The Fourth Industrial Revolution and implications for innovative cluster policies

AI and Society 33 (3):433-445 (2018)
The Fourth Industrial Revolution has become a global buzz word since the World Economic Forum adopted it as an annual issue in 2016. It is represented by hyper automation and hyper connectivity based on artificial intelligence, big data, robotics, and Internet of things. AI, big data, and robotics can contribute to developing hyper automation that can increase productivity and intensify industrial production. Particularly, robots using AI can make decision by themselves as human being on complicated processes. Along with the hyper automation, the hyper connectivity increases not only at national, but also global level by using information and communication technologies. IoT is the core technology to create the hyper connectivity in Cyber Physical System that connects technology, nature, and human being. Accordingly, a perfect convergence between ICT and manufacturing can be completed in the Fourth Industrial Revolution era and an extremely efficient flexible production system by spreading IoT in CPS will be established. Under such a condition, innovative clusters must play their traditional roles in cradles of technology innovation and commercialization. It must be difficult challenges for innovative clusters to meet their targets and to be adjusted by the changing new environment at the same time. This paper argues how the Fourth Industrial Revolution can change the global production chain and how core technologies function in industries. Furthermore, it focuses on how innovative clusters have to evolve to respond the Fourth Industrial Revolution. Last, but not least it also analyzes whether or not innovative clusters can play their roles as technology innovation hubs in the real world and CPS in the Fourth Industrial Revolution era.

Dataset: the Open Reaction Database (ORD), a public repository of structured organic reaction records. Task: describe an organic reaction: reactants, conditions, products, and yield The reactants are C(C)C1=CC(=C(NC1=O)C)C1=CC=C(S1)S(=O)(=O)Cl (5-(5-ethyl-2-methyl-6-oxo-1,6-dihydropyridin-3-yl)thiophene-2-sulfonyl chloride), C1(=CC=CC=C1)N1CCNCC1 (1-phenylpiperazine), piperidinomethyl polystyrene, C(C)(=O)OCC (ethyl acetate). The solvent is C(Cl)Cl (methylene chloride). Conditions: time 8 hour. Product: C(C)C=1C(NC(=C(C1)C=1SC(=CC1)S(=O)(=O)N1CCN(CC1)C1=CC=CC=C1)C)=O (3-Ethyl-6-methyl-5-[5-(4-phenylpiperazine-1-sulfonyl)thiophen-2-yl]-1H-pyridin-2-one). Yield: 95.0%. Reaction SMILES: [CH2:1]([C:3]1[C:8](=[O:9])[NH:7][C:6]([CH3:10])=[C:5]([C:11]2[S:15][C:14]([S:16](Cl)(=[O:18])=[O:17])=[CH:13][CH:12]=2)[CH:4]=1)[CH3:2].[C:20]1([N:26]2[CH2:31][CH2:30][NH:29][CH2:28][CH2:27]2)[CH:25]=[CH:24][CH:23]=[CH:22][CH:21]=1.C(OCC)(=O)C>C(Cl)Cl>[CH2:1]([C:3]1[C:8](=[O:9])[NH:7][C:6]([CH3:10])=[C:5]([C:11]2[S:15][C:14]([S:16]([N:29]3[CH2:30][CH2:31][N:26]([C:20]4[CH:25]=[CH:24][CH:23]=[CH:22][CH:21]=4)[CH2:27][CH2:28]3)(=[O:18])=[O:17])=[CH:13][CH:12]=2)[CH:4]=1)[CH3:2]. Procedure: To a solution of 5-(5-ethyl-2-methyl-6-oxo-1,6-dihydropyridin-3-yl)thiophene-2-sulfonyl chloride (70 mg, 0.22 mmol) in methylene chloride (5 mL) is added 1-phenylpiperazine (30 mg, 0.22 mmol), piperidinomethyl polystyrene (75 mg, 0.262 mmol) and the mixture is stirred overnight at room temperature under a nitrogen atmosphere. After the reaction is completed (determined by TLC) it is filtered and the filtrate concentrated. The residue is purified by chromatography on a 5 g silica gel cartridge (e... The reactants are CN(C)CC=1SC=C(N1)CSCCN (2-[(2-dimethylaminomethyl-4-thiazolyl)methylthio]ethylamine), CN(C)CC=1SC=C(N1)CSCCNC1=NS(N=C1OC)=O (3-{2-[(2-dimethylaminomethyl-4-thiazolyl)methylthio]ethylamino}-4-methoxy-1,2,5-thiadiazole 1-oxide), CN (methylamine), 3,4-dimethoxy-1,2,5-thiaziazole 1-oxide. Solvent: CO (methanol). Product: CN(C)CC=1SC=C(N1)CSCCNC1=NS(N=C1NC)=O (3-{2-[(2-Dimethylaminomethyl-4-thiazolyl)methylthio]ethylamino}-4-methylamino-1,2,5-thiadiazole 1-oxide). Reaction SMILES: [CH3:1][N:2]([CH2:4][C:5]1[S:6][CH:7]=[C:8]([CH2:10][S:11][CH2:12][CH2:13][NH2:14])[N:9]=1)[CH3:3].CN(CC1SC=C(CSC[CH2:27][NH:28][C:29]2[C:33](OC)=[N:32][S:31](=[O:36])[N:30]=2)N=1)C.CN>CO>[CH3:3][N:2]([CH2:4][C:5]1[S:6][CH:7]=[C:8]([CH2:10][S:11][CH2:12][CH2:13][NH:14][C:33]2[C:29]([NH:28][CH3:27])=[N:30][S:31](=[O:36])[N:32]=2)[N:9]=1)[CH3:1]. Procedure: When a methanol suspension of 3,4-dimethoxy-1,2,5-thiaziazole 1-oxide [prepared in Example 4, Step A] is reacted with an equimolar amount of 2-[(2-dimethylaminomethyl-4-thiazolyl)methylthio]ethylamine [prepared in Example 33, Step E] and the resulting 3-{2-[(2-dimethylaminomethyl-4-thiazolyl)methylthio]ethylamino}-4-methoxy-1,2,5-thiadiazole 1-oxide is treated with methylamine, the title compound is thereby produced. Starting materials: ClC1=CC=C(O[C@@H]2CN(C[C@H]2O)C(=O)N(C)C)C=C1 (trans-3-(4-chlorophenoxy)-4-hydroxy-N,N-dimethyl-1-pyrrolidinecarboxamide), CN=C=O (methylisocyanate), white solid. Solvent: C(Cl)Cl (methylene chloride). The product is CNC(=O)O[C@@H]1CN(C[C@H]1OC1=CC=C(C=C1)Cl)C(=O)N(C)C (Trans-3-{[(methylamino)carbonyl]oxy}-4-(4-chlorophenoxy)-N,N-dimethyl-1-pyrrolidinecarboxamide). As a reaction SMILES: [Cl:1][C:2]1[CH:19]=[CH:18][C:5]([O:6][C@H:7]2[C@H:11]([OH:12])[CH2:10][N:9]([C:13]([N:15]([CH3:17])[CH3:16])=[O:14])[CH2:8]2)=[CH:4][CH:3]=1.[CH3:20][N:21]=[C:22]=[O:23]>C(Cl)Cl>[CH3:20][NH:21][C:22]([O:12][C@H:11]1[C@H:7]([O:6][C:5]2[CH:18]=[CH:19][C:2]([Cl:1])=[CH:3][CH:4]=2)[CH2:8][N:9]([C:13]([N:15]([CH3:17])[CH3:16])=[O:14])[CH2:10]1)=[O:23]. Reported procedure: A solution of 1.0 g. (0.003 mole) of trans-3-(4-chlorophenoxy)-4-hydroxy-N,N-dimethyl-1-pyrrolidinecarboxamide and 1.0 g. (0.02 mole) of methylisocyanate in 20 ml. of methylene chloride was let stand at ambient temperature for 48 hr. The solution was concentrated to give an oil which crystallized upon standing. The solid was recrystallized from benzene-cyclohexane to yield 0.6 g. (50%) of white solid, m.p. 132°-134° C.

Keywords No keywords specified (fix it)
Categories (categorize this paper)
DOI 10.1007/s00146-017-0777-5
Edit this record
Mark as duplicate
Export citation
Find it on Scholar
Request removal from index
Revision history

Download options

Our Archive

Upload a copy of this paper     Check publisher's policy     Papers currently archived: 34,999
External links

Setup an account with your affiliations in order to access resources via your University's proxy server
Configure custom proxy (use this if your affiliation does not provide a proxy)
Through your library

References found in this work BETA

No references found.

Add more references

Citations of this work BETA

No citations found.

Add more citations

Similar books and articles

Floridi’s Fourth Revolution and the Demise of Ethics.Michael Byron - 2010 - Knowledge, Technology & Policy 23 (1-2):135-147.
The Characteristics of Japanese Modern Industrial Revolution.Dong-Liang Yang - 2008 - Nankai University (Philosophy and Social Sciences) 1:104-112.
Fuelling the Machine: Slave Trade and the Industrial Revolution.Christine Clarke - 2010 - Constellations (University of Alberta Student Journal) 1 (2).
On the Form and Evolution Mechanism of Industrial Accumulation.Wei-Bing Yu & Hai-Chao Cui - 2005 - Philosophy of the Social Sciences 35 (3):113-116.


Added to PP index

Total downloads
6 ( #659,637 of 2,275,207 )

Recent downloads (6 months)
4 ( #112,369 of 2,275,207 )

How can I increase my downloads?

Monthly downloads

My notes

Sign in to use this feature